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PORTLAND, OR-Gerding Edlen Development has sold the remaining pieces of its diversified, LEED-certified commercial portfolio here known as the Brewery Blocks. The five-block development at East Burnside and Northwest 11th Avenue sits on this city’s streetcar line and connects the Downtown core to the Pearl District, a former warehouse district now lined with mid-rise office and residential buildings anchored by popular retailers. Much of it happened while the Brewery Blocks were being redeveloped.

When Gerding Edlen brought the three blocks it still owned to market in May, local real estate experts priced the package at between $250 million and $300 million. JPMorgan Asset Management, which invests on behalf of pension funds and others, came in at the top of that range to land the portfolio. There were reportedly 17 other bidders. The capitalization rate on the deal is in the low 5% range, local sources tell GlobeSt.com.

“I have mixed reactions (to the sale); I lived and breathed this thing for seven years,” Gerding Edlen principal Mark Edlen tells GlobeSt.com. “On one hand I hate to see it go; I truly did love it. On the other hand we have an obligation to our investors, and it was certainly a stellar return.”

For the price, JPMorgan’s undisclosed client is getting three contiguous blocks containing two office buildings and an apartment complex, all anchored by national retailers, and the majority of a 1,500-slip underground parking lot. The office, apartments and retail all command the highest rents in the city and a cap on the rate that can be charged for the parking is expiring in a few years.

“I think the four different income streams made it very compelling for these guys to really stretch,” the listing broker, Chris Johnson of Norris Beggs & Simpson, who brokered the sale, tells GlobeSt.com.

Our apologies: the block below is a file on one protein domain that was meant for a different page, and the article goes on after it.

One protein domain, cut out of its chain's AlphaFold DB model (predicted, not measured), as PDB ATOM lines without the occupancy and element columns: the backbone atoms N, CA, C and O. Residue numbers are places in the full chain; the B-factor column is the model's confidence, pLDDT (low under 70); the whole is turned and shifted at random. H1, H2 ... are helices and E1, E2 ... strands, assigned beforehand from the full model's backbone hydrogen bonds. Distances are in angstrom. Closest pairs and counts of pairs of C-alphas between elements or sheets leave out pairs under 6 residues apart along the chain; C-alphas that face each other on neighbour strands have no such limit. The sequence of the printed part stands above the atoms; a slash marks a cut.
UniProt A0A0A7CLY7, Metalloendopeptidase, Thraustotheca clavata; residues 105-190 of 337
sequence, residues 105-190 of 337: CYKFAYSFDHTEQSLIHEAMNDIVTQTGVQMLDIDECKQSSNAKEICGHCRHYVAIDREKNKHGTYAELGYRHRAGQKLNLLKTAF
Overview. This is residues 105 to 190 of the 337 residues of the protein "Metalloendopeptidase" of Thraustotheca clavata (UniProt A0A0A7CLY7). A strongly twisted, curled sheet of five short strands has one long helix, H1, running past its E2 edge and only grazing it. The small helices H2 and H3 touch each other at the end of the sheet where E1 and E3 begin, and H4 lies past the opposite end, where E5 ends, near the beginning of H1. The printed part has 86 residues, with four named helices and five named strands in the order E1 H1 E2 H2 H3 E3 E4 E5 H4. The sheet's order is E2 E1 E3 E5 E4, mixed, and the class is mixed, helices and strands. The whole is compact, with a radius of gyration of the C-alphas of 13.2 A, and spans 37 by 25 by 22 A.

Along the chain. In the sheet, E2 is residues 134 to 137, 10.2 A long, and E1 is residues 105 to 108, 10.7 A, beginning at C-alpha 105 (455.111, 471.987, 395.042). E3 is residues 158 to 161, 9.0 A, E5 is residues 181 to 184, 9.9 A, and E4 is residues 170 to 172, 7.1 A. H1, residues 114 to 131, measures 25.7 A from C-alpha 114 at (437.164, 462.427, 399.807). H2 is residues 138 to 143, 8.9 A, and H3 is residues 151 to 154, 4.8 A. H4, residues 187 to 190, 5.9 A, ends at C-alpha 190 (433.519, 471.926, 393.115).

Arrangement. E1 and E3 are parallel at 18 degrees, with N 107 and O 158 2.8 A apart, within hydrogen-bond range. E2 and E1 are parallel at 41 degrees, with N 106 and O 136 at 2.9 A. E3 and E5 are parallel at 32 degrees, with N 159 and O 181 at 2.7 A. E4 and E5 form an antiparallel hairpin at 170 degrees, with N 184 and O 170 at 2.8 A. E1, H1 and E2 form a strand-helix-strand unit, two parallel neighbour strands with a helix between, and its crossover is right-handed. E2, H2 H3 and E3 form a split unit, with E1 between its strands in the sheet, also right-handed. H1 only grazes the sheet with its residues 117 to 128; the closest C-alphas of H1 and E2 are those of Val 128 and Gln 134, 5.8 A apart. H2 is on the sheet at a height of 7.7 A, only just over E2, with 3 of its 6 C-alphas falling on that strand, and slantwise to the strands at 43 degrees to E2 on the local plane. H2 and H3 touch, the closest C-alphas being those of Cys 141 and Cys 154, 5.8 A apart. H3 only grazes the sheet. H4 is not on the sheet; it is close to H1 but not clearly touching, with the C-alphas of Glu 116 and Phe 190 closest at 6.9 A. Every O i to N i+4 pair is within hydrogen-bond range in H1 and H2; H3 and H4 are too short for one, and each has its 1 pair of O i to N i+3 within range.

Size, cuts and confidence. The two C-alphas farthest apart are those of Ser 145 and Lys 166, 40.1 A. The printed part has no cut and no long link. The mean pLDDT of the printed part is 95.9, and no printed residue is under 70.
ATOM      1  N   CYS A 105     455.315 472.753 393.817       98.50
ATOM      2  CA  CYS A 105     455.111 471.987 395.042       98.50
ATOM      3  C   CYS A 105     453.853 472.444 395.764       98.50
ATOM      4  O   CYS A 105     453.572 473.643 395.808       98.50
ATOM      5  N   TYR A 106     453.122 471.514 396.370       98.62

One of the blocks, Block 4, holds a 10-story, 270,000-sf building with 234,000 sf of class A office space and 36,000 sf of street-level retail. The building is 100% leased. Retail tenants include Anthropologie (10,300 sf) and PF Chang’s China Bistro (6,200 sf). Office tenants include Art Institute of Portland (84,000 sf), M Financial (57,000 sf), PPM Energy (49,000 sf), and the Army Corps of Engineers (33,500 sf).

Block 1 holds a four-story, 158,000-sf building that houses a 50,395-sf Whole Foods Market on the ground floor and Tyco Telecom on the top floor. Both are on long-term leases. Also in the building is Portland Energy Systems, which operates an energy-efficient cooling system on the roof of the building that provides air conditioning for all of the buildings in the Brewery Blocks and other Downtown properties.

Block 5 holds a 16-story, 282,000-sf building containing 242 apartment units above 34,000 sf of street-level retail and three levels of underground parking. The multifamily component is essentially fully leased. Retail tenants include Lululemon, North Face, Washington Mutual and West Elm.

Rents for the office buildings are in the $30s per sf and all leases have built in rental increases. The apartment building commands upward of $2 per sf. Whole Foods is on a 15-year lease and Tyco, also on a long term lease, reportedly invested $50 million building out its space. Not including the parking, the rentable square footage in the deal is about 710,000 sf, including 342,000 sf of office, 250,000 sf of residential and 120,000 sf of retail. That translates to a gross sale price of about $412 per sf.

Gerding Edlen acquired the former Blitz Weinhard brewery blocks next to the city’s most popular bookstore, Powell’s, in 1999. Ignoring advice from Wall Street to level the blocks, build a larger parking garage on one block and office on the others, Gerding Edlen chose to incorporate the Blitz brewhouse into a mixed-use project, a move that ultimately helped retain some of the area’s former character.

The brewhouse block, which now holds a 10-story, 248,000-sf class A building with ground-floor retail and three levels of underground parking, was sold to Multi-Employer Property Trust in 2001 while it was under construction. The other block not included in the JPMorgan deal now holds a 15-story, 270,000-sf mixed-use building housing 123 condominiums above street-level retail and three levels of parking.

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